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Excerpt: The Angry Sea

Orphans saved by facing storm head on

Editor's Note: CNN New Delhi Bureau Chief Satinder Bindra was in Colombo, Sri Lanka, when the tsunami struck on December 26 and spent the next three weeks covering the disaster. Inspired by the courage of a 9-year-old boy who lost his mother, Bindra has written a book, "Tsunami: Seven Hours that Shook the World." These are select excerpts from the book.

Sri Lanka's Kalutara Beach before, left, and after the tsunami.


More from "Tsunami: Seven Days that Shook the World." Excerpt 2:  Baby 81
Excerpt 3: What were their names?
Excerpt 4: Doctor in a strange land
Excerpt 5: The shrine


• Aid groups: How to help
• Gallery: Stories of survival
• Flash: How tsunamis form
• Special report: After the tsunami

Sri Lankans living on the east coast needed the most reassurance because it was here that the wave killed the most people and wreaked maximum damage. But when nature destroys, it's sometimes humans like Father Dayalan Sanders who can perform the most amazing feats.

On early Sunday morning, on Boxing Day, Father Sanders was at the orphanage he runs for children at Navalaji Beach, on the eastern shores of Sri Lanka, when his wife burst into his room.

It was 8:40 a.m. and Father Sanders saw a look of complete horror on her face as she yelled, "The sea's coming in!" His wife was petrified by what was happening around them. But he reassured her, "God is with us and nothing will harm us."

Moments later, Father Sanders was out on the beach. This is how he first described what he saw to CNN's chief international correspondent Christiane Amanpour: "Words defy description. It was a massive 30-foot wall of sea, you know, black in colour, stretching from one end of the beach to the other and the very sight of this mass of water rushing towards us, it was like a thousand freight trains charging at you, that thunderous roar itself petrified you with fear."

Father Sanders realized speed was critical: "I was not thinking, only acting. There was no time to think. You had to act on impulse and you had to act instantly."

The only way to save the kids was to get them all into a boat that was kept at the orphanage. Normally, such an activity would have taken about 15 minutes, but Father Sanders told Amanpour he got it done in under 10 seconds.

The motor was on the boat. "We never leave the outboard motor on the launch. This is the first time we have done this, that this has happened to us." It was also the first time Stefan, the boatman, was able to get the motor going on the first try. "He just yanked the starter rope ... in one pull, it started."

With 32 people, including 26 children, crammed into his small boat, the Catholic missionary felt there was no point in trying to outrun the wave or the massive force it represented. He felt God was asking him to turn the boat, powered by just a 15-horsepower motor, to face the monster wave. As the boat surged towards the tsunami, Father Sanders never felt scared: "People were crying out for help. Heart-rending cries rent the air. Even with death, helplessness and debris all around, never did I think we were going to perish. God was not going to let us down. I looked up to the sky and I knew God was watching."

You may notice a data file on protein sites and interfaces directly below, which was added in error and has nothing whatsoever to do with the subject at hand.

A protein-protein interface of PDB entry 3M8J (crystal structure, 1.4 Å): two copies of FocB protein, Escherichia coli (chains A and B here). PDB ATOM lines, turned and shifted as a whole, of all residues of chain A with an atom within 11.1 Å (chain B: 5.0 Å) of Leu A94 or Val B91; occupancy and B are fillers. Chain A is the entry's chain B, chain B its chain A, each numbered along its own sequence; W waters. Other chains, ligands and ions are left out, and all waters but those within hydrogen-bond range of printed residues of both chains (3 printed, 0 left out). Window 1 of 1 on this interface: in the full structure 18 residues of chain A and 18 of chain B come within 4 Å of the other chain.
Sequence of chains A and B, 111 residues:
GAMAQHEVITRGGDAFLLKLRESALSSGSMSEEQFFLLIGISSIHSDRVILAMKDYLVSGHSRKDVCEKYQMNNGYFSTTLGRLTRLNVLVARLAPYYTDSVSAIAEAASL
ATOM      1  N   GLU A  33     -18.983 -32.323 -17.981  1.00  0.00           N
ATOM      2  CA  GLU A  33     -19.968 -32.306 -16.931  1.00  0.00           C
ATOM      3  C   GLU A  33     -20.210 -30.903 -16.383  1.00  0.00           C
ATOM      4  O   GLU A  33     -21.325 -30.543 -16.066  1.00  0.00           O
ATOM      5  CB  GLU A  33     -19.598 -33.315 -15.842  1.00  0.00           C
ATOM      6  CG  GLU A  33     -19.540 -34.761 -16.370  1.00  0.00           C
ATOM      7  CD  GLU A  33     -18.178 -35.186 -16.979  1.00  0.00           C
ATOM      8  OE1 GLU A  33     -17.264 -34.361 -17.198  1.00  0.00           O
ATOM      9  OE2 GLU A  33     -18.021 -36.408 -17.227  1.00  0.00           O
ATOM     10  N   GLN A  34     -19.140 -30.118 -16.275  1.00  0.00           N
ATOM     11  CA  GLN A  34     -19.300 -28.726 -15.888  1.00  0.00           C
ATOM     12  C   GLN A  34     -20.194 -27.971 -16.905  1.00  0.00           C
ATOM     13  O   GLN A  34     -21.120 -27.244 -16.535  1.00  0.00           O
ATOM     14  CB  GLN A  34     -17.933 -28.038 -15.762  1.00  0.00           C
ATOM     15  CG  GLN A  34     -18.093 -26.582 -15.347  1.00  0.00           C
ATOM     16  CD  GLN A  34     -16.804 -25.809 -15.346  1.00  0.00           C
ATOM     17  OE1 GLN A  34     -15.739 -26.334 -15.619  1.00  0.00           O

Burdened by the responsibility of so many tender lives in his care, Father Sanders recalled a scripture: "When the enemy comes in like a flood, the spirit of the Lord shall raise up a standard against it." Seconds later, the priest stood tall in the boat's bow, next to a green fluttering flag that read "Jesus is Lord," raised his hands towards the heavens and recalled saying: "I command you in the name of Jesus Christ on the strength of the scriptures, to stand still!"

Father Sanders believes something, perhaps an invisible force, did then hold the wave back, allowing him and his precious human cargo -- dripping wet, but unscathed -- to reach the town of Batticaloa. Experienced sailors point out that this was no miracle as Father Sanders claims, but they, nevertheless, praise him for his quick thinking and amazing presence of mind. According to them, the safest place to be when a tsunami hits is on top of the wave, which explains why fishermen and hundreds of boats out at sea did not suffer the same fate as those on, or near, the shore.

Fathers Sanders' orphanage was completely destroyed. Twenty years of his life's work vanished in just a matter of seconds. But he hasn't given up and has promised to "rise like the phoenix" to defeat what caused so much turmoil in his life: "It wasn't just a wave. It was a living, fighting and malevolent force. It was out to kill."

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